Enable TRIM For Third-Party SSDs In OS X With A Terminal Command

Enable TRIM for Third-Party SSDs in OS X with a Terminal Command

For whatever reason, Apple hasn't allowed you to enable TRIM (one of the best ways to maximise the life of your solid state drive) on third-party SSD drives. Now, you finally can, no third-party app required.

Apple pushed out a minor update to OS X today that fixed some bugs and also adds the ability to enable TRIM. Once you update, all you need to do to enable TRIM is open up Terminal (Applications > Utilities) and type in this command:

sudo trimforce enable

You'll get some warnings, so make sure your SSD is capable of using TRIM before you run it. Otherwise, you can just go through and say yes to the options.

Latest OS X update allows you to enable TRIM for third-party SSDs [Ars Technica]


    Do you still need to disable kext signing? From the cindori trim enabler page:

    "To continue to use Trim Enabler and continue to get Trim for your third party SSD, you first need to disable the kext signing security setting."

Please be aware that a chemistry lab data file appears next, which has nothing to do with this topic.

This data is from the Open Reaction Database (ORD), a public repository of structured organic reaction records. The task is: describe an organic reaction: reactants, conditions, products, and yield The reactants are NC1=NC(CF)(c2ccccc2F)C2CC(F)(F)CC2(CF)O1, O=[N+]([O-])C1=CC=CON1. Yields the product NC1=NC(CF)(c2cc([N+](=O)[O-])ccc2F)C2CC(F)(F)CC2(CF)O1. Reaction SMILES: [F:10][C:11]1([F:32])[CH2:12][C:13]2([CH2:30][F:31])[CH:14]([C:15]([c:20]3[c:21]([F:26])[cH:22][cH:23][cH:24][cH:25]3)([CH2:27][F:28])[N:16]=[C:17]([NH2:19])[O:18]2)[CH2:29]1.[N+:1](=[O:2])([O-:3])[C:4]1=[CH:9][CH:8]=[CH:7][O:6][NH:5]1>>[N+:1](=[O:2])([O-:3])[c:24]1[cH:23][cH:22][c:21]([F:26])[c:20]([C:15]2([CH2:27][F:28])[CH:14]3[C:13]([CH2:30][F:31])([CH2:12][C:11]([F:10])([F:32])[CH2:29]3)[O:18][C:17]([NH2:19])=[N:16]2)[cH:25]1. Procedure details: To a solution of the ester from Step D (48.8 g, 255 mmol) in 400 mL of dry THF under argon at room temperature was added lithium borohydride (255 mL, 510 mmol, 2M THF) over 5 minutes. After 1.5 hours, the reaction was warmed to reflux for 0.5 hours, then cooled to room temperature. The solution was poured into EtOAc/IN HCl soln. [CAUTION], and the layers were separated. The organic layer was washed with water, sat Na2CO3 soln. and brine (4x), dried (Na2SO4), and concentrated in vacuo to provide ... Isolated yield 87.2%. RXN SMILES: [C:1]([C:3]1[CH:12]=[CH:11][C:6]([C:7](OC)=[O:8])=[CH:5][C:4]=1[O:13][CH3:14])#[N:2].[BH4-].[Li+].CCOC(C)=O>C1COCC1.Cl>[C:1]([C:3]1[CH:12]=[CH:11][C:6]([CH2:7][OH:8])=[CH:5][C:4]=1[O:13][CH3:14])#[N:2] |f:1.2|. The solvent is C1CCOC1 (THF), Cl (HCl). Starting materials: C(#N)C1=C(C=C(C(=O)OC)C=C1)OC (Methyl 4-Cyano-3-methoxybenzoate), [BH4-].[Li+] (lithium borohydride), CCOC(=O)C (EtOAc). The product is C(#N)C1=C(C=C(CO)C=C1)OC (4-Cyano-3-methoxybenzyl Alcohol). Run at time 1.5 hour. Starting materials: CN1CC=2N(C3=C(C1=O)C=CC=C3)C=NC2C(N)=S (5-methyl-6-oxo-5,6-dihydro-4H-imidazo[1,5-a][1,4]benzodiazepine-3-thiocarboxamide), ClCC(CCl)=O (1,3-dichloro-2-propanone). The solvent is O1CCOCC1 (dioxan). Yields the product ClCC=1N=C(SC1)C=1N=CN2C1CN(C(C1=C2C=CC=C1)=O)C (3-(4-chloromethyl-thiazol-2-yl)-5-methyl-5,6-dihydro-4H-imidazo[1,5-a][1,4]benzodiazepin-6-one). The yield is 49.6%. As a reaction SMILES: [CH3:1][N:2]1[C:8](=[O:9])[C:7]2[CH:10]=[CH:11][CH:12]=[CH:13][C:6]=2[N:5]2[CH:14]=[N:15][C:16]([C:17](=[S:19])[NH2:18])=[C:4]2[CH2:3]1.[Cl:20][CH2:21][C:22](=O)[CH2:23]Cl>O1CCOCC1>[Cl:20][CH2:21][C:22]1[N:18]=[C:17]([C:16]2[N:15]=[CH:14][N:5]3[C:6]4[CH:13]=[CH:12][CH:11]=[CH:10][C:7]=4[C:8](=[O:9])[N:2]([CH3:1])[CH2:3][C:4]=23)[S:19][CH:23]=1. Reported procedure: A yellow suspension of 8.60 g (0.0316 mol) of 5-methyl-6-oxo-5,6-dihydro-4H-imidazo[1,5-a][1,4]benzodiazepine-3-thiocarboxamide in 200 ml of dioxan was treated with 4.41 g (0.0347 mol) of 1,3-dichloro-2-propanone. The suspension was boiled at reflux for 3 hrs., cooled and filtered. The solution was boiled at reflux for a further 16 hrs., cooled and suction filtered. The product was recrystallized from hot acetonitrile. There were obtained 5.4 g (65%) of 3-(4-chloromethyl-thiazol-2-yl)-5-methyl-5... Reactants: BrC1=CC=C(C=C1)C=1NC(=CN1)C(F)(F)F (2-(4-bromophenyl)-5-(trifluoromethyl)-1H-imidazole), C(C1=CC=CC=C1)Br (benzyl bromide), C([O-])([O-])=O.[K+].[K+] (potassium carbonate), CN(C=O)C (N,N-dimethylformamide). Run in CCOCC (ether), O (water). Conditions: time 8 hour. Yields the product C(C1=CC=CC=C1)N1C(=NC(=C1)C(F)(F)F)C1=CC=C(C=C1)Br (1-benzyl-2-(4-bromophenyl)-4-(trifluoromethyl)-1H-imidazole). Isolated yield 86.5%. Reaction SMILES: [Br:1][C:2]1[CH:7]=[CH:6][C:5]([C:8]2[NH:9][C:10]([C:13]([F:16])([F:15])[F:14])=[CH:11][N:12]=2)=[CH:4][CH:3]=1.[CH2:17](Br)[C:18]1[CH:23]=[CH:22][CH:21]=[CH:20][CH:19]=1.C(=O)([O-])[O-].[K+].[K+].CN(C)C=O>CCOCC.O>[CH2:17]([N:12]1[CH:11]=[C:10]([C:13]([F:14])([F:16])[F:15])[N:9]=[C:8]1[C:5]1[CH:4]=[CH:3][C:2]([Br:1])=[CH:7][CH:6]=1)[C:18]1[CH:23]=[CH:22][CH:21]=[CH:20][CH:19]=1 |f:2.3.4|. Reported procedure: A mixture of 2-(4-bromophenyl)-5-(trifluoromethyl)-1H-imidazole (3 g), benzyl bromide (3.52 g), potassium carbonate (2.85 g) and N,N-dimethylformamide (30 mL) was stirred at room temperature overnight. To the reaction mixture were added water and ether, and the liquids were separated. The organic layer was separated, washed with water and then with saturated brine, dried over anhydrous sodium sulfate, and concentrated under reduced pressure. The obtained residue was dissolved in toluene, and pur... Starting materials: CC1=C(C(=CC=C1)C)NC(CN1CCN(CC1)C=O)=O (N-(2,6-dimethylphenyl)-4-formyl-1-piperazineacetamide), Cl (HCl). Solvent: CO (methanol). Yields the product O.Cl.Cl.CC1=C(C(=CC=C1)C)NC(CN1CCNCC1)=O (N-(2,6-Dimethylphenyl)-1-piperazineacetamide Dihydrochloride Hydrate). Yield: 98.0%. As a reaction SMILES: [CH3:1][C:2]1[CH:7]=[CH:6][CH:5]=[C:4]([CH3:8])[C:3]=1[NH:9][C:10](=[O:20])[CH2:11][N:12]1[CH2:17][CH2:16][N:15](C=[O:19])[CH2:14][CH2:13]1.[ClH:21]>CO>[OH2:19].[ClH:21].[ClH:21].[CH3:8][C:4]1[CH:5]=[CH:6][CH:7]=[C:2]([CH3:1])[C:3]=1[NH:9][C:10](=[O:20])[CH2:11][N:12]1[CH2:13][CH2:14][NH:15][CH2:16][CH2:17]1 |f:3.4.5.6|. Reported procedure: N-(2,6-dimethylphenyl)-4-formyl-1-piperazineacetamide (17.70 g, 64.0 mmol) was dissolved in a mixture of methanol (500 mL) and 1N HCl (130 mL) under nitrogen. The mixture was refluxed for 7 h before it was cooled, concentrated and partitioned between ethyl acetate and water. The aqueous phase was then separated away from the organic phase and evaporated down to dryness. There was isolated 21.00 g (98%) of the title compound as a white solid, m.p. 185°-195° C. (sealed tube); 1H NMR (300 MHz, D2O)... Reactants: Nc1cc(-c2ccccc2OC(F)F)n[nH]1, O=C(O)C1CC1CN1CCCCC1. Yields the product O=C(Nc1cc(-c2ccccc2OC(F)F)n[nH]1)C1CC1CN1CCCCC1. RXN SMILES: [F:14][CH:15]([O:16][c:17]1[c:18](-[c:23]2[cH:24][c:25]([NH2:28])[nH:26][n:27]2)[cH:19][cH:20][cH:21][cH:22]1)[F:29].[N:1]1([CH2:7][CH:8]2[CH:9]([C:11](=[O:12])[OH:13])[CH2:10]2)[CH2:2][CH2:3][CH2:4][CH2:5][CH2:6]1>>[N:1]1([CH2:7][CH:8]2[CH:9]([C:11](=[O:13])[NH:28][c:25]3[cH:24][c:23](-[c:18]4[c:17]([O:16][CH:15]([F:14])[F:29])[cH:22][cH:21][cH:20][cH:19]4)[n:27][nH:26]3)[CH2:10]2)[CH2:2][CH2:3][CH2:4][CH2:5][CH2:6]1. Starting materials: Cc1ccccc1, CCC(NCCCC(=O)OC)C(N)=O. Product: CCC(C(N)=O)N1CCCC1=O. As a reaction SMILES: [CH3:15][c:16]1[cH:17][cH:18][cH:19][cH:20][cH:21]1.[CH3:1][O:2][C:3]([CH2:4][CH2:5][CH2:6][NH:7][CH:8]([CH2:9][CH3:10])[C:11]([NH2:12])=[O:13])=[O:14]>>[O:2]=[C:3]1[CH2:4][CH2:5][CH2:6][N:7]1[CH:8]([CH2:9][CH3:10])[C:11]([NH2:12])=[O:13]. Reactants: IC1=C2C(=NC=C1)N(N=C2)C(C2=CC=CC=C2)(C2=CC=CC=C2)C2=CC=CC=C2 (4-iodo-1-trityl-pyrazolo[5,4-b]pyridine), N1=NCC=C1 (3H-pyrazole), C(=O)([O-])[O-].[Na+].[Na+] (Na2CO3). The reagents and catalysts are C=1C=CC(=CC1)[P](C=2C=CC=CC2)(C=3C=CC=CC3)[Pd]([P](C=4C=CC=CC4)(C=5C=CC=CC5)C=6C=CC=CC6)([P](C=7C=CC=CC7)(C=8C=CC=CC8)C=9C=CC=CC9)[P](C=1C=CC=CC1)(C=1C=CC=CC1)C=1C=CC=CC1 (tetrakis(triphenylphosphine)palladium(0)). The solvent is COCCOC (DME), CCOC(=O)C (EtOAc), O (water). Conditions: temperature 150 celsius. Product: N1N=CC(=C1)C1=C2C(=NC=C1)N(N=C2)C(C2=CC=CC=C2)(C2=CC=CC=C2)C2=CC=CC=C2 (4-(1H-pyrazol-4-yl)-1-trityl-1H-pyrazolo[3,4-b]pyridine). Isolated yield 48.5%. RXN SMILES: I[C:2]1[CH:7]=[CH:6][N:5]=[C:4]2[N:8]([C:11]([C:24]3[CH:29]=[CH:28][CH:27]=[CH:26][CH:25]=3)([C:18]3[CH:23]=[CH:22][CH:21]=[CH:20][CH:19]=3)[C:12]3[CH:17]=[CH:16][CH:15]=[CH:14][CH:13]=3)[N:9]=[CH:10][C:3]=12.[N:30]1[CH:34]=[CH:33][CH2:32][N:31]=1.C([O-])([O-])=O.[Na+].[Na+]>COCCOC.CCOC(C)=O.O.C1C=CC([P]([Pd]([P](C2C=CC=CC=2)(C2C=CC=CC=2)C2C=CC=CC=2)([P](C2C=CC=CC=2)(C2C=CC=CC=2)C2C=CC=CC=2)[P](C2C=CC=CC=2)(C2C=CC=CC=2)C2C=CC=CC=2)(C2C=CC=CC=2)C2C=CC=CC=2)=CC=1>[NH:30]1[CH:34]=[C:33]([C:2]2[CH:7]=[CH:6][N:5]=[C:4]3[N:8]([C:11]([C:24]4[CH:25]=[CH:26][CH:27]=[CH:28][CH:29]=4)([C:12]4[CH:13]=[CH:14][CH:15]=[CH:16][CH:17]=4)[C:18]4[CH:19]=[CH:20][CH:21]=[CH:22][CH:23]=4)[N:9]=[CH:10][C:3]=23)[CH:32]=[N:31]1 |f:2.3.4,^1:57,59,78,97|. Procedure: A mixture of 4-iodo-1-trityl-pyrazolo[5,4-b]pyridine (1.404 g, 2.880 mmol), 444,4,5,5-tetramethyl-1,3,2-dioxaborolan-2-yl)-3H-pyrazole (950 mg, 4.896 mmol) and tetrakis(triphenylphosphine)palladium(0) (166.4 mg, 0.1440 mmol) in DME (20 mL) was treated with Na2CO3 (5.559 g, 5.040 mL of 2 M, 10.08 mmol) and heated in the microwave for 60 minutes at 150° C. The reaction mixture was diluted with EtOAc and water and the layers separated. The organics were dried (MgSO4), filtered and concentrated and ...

Not necessary.
      The page hasn't updated yet. Pretty sure Oscar will release a new version with instructions soon. Please keep an eye on that.

    The reason they do this is that not all SSDs are made equal. Samsung is the main offender, their TRIM algorithm will erase random parts of your drive causing file corruption. The Linux kernel has a black list, OSX has a whitelist. Proceed with extreme care! https://blog.algolia.com/when-solid-state-drives-are-not-that-solid/

    Some examples of SSDs with broken TRIM support:
    SAMSUNG MZ7WD480HCGM-00003
    SAMSUNG MZ7GE480HMHP-00003
    SAMSUNG MZ7GE240HMGR-00003
    Samsung SSD 840 PRO Series
    Samsung SSD 850 PRO 512GB

    This recently caused me a lot of strife.

    Heres a tip.. if you're a Mac user (or PC for that matter), if you buy SSD's from OWC (www.macsales.com or www.macfixit.com.au ) they don't require TRIM.

    OWC modified the SSD controller and uses over provisioning within the disk (this takes care of the garbage collection and maintenance tasks)

    The sacrifice is a little less storage space. i.e. what would be 256GB SSD is 240GB, 512GB is 480GB.

    They explain it better than I can


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